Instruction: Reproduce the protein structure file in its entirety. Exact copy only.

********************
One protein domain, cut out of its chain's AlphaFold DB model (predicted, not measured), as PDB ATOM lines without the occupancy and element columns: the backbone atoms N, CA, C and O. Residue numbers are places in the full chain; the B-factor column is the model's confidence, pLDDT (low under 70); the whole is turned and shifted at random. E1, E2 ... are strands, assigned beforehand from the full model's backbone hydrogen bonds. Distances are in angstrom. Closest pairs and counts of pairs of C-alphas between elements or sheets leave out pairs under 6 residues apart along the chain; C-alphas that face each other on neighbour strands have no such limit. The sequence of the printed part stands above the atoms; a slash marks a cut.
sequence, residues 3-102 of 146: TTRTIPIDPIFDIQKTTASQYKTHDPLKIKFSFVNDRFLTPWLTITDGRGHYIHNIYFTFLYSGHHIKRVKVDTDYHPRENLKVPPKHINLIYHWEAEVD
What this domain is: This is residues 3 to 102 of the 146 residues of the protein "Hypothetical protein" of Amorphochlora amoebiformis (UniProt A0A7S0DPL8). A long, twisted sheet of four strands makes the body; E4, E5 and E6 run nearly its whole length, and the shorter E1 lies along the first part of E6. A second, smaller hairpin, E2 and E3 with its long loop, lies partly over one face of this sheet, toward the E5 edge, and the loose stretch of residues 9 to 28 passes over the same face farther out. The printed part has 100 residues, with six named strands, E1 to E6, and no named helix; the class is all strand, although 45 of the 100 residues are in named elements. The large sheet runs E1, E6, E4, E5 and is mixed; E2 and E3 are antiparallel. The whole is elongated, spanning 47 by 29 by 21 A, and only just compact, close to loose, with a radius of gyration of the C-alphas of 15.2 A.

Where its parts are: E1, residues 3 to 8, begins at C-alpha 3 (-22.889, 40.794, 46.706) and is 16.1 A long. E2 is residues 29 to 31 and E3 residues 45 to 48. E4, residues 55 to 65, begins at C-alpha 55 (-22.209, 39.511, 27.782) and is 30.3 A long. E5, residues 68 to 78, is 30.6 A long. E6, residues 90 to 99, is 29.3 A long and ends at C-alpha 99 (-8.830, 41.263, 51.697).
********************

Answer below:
One protein domain, cut out of its chain's AlphaFold DB model (predicted, not measured), as PDB ATOM lines without the occupancy and element columns: the backbone atoms N, CA, C and O. Residue numbers are places in the full chain; the B-factor column is the model's confidence, pLDDT (low under 70); the whole is turned and shifted at random. E1, E2 ... are strands, assigned beforehand from the full model's backbone hydrogen bonds. Distances are in angstrom. Closest pairs and counts of pairs of C-alphas between elements or sheets leave out pairs under 6 residues apart along the chain; C-alphas that face each other on neighbour strands have no such limit. The sequence of the printed part stands above the atoms; a slash marks a cut.
sequence, residues 3-102 of 146: TTRTIPIDPIFDIQKTTASQYKTHDPLKIKFSFVNDRFLTPWLTITDGRGHYIHNIYFTFLYSGHHIKRVKVDTDYHPRENLKVPPKHINLIYHWEAEVD
What this domain is: This is residues 3 to 102 of the 146 residues of the protein "Hypothetical protein" of Amorphochlora amoebiformis (UniProt A0A7S0DPL8). A long, twisted sheet of four strands makes the body; E4, E5 and E6 run nearly its whole length, and the shorter E1 lies along the first part of E6. A second, smaller hairpin, E2 and E3 with its long loop, lies partly over one face of this sheet, toward the E5 edge, and the loose stretch of residues 9 to 28 passes over the same face farther out. The printed part has 100 residues, with six named strands, E1 to E6, and no named helix; the class is all strand, although 45 of the 100 residues are in named elements. The large sheet runs E1, E6, E4, E5 and is mixed; E2 and E3 are antiparallel. The whole is elongated, spanning 47 by 29 by 21 A, and only just compact, close to loose, with a radius of gyration of the C-alphas of 15.2 A.

Where its parts are: E1, residues 3 to 8, begins at C-alpha 3 (-22.889, 40.794, 46.706) and is 16.1 A long. E2 is residues 29 to 31 and E3 residues 45 to 48. E4, residues 55 to 65, begins at C-alpha 55 (-22.209, 39.511, 27.782) and is 30.3 A long. E5, residues 68 to 78, is 30.6 A long. E6, residues 90 to 99, is 29.3 A long and ends at C-alpha 99 (-8.830, 41.263, 51.697).